Recipe: Chocolate Cake with Fresh Passion Fruit Buttercream
Have we not been having glorious weather this week? Yesterday I even had to slather myself with suncream out and about doing politics/ election type things on peoples doorsteps (I apologise if I’ve disturbed you to hand you a leaflet this week!), and it seemed like everyone was enjoying the beautiful weather. In honour of the sun that is set to remain for the rest of the week, I’ve baked you a very English afternoon tea cake with a very tropical twist. It’s been going down a treat in the campaign office, so I’m sure that you’ll love it too!
I’ve had the idea of making a fresh passion fruit buttercream ever since I figured out the method for, and how amazing the fresh strawberry buttercream tasted when I made some for my Fresh Strawberry Buttercream & Pistachio Mini Cakes. I’ve found that folding fresh fruit juice in slightly icing sugar heavy butter icing makes the most wonderfully rich and flavour packed icing. Prepare to see many more flavours pop up here in cakes this year! As the icing is so bright and full of flavour, I’m giving you a different chocolate sponge recipe than usual. Yes, I’m still overly in love with the rich chocolate sponge I used in my Chocolate Ganache Raspberry Crunch Cake, but I felt something lighter, more like a nursery school chocolate birthday cake sponge would help make this cake more of an afternoon tea favourite. Homemade lemonade, anyone?
The other star of this post are my beautiful new set of cake tins the team at Joules were kind enough to send me; we’ve been having something of a cake tin crisis in the kitchen recently, so I’m glad that all of that has been solved in such a pretty way. The floral one is so deep and practical, and I’m a little obsessed with the stripes. I’ve wanted some pieces from the Joules kitchen collection since it first launched, so get prepared to see some more of the things they were kind enough to send popping up here and on my Instagram.
With the fresh passion fruit on top of the cake, I’d only recommend keeping it for 48 hours. As for any leftover passionfruit juice you may have, it will make a great tropical/ vitamin shot to add to fresh juices and smoothies, and I’m currently experimenting with some gin and soda water combinations with the leftovers I have in my fridge. As the Summer is coming, I’m going to start trying to up my cocktail game a bit more.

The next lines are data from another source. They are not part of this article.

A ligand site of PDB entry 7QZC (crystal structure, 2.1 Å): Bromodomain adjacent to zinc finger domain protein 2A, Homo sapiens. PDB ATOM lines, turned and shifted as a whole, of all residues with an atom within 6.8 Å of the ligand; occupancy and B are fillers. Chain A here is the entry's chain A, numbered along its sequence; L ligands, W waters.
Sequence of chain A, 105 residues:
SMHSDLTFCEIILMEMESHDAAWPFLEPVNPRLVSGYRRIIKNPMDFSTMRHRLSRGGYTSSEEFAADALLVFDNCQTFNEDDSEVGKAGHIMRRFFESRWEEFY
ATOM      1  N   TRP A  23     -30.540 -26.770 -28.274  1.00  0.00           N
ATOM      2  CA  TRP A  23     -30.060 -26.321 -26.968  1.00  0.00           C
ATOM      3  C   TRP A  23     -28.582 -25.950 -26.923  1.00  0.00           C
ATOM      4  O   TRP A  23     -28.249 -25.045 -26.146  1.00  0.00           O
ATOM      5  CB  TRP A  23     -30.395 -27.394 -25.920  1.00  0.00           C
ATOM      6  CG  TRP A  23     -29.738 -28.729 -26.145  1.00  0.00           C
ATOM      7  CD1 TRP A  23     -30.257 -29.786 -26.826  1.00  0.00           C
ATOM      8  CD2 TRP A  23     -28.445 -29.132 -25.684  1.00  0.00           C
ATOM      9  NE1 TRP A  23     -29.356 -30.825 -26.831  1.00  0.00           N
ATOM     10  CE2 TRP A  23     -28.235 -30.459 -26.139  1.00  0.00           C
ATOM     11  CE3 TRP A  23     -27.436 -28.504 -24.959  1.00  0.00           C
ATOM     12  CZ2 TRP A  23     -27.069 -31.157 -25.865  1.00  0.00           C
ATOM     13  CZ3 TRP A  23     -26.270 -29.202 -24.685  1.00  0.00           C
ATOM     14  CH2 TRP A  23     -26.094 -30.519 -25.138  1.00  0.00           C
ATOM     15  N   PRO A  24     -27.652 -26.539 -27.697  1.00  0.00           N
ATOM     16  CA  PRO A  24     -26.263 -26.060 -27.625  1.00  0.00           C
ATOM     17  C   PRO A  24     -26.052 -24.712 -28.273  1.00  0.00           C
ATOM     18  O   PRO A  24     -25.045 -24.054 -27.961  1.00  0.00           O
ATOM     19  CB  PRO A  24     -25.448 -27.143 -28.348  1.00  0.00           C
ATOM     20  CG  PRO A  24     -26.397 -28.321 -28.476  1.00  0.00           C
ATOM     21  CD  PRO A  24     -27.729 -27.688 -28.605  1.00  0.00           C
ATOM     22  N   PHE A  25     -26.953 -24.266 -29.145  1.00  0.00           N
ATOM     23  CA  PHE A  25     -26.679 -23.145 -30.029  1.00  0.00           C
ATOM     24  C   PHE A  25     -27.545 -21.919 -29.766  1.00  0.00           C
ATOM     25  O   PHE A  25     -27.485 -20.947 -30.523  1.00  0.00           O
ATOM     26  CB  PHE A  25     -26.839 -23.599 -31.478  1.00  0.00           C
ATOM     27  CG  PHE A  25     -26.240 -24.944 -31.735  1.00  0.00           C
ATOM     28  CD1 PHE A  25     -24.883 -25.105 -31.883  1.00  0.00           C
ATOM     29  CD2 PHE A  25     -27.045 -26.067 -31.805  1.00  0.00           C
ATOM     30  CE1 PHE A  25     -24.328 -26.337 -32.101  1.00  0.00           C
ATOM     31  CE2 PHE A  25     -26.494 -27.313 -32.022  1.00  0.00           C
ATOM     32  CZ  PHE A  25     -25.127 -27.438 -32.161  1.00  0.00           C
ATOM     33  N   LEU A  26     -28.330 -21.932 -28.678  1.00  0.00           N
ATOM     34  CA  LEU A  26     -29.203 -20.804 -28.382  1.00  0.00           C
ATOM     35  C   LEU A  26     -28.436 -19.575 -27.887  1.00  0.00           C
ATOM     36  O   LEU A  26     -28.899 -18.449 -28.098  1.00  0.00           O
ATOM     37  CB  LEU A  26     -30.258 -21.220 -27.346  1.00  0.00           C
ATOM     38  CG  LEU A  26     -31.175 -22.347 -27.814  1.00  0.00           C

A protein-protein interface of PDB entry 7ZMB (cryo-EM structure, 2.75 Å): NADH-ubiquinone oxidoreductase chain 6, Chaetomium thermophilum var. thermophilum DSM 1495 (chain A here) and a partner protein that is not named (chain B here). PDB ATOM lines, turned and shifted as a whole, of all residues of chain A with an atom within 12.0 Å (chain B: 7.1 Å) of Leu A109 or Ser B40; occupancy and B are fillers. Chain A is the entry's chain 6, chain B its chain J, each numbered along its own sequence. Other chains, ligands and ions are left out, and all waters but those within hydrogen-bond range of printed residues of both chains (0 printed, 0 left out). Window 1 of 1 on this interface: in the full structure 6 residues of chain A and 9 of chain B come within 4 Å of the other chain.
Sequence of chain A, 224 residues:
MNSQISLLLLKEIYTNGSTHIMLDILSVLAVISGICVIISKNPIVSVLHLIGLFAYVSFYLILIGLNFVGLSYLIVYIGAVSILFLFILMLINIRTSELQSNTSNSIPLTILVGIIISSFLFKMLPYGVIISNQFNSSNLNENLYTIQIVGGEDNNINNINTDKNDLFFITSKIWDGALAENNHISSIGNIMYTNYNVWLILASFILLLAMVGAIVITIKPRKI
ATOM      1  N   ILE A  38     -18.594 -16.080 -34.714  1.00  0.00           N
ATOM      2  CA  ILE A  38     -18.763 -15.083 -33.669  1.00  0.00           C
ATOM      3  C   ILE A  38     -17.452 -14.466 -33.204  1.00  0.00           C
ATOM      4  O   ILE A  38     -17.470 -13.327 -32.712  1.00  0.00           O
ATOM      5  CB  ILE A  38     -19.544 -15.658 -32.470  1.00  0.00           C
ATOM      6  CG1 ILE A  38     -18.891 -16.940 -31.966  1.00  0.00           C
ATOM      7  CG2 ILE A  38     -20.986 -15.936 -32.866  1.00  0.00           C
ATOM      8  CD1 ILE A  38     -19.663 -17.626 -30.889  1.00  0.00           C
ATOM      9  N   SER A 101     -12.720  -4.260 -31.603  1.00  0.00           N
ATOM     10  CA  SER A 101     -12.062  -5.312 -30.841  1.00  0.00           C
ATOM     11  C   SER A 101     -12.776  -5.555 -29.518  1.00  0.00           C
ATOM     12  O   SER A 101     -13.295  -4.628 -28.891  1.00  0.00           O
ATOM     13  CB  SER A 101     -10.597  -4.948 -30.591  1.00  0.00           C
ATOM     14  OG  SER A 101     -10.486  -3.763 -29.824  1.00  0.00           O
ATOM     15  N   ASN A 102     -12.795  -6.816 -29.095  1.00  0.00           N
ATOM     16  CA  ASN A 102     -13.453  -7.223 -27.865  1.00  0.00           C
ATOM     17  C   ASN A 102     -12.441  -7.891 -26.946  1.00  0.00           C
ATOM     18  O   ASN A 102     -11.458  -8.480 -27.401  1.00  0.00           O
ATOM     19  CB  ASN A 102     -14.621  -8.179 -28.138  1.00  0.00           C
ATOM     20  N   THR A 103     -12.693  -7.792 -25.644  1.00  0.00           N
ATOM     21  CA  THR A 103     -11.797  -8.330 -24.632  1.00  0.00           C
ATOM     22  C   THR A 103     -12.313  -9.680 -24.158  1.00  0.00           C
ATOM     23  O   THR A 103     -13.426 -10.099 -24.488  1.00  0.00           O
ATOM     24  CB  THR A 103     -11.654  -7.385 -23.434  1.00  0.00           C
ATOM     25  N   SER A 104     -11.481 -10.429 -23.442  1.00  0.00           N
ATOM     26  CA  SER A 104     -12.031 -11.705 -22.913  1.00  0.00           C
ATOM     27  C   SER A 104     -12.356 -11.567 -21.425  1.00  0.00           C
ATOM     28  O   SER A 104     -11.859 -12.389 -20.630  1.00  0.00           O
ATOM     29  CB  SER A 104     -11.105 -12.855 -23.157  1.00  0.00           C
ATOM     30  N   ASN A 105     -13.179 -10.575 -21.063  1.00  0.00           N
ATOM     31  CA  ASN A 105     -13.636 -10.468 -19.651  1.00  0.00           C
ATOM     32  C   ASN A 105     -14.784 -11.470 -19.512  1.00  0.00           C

- 175g (6 oz) Margarine (or unsalted butter, but margarine will create a lighter sponge)
- 175g (6 oz) Golden Caster (Granulated) Sugar
- 3 Large Eggs
- 1/2 tbsp Golden Syrup (read about USA substitutes here)
- 1 tsp Vanilla Extract
- 145g (5 oz) Self Raising Flour (America? this is how you make the flour)
- 2 tbsp Cocoa Powder
- 1 tbsp Boiling Water
- 170g (6 oz) Unsalted Butter, room temperature
- 250g (9 oz) Icing (Confectioners) Sugar
- 2-3 Ripe Passion Fruit (I like to use the giant ones)
Pre-heat the oven to 180 degrees (350 fahrenheit). Lightly grease and line with a circle of baking parchment two 7 inch sandwich cake tins. Cream the margarine and the sugar together until the mixture is well combined and has paled a little. Beat the eggs into the mixture one at a time, followed by the vanilla extract and golden syrup. Fold the flour and the cocoa powder into the mixture, then once it is well combined follow with the spoonful of boiling water.
Divide the batter between the two cake tins, tap gently on the work surface to remove any bubbles, and bake for 20 minutes until the sponges are firm, golden and you can insert a sharp knife or a cake tester and remove it clean. Remove from the tins and onto a wire cooling rack once the tins are cool enough to touch, and allow the sponges to cool completely before frosting.
To make the icing, scoop out all but one of the passion fruit into a fine sieve over a small bowl. Using a spoon, press the seeds into the sieve so the passion fruit juice collects in the bowl at the bottom. Don’t throw away the seeds, you’ll need them in a moment!
Beat together the butter and icing sugar until combined and stiff. Slowly beat in the passion fruit juice until the buttercream is a texture where it is spreadable and will hold on the cake. You might not need to use all of the passion fruit juice, it will all depend on how juicy your fruit are.
Spread half of the buttercream onto the top of one of the sponges, and spread the leftover seeds around the edge. This will give the effect of there being passion fruit seeds in the frosting, but without making the middle of the cake all wet and soggy. Still, spread a little more icing on the bottom of the top sponge to keep the sponge dry before sandwiching it together. Spread the rest of the buttercream over the top of the cake.
To top the cake with passion fruit seeds, spoon the remaining fruit into the sieve and gently stir, enough to remove any excess juice so you don’t make the cake too soggy, but this time that the membranes around the black seeds are still intact. Spoon these over the cake and serve as soon as possible.
On a completely, un-cake related note a little foot note for my British readers. Since the General Election campaign kicked off two weeks ago I’ve spoken to thousands of voters on their doorsteps. It has been great getting out and hearing about what people care about for their country, but the thing that I find upsetting and frustrating is not getting doors slammed in my face or people telling me they’re not going to be voting for my candidate; it is people telling me that they simply don’t vote. The deadline to register to vote in the UK for the General Election is April 20th. You can register to vote online here, and it only takes moments. If you’re not registered, you won’t get a say in how your country is run.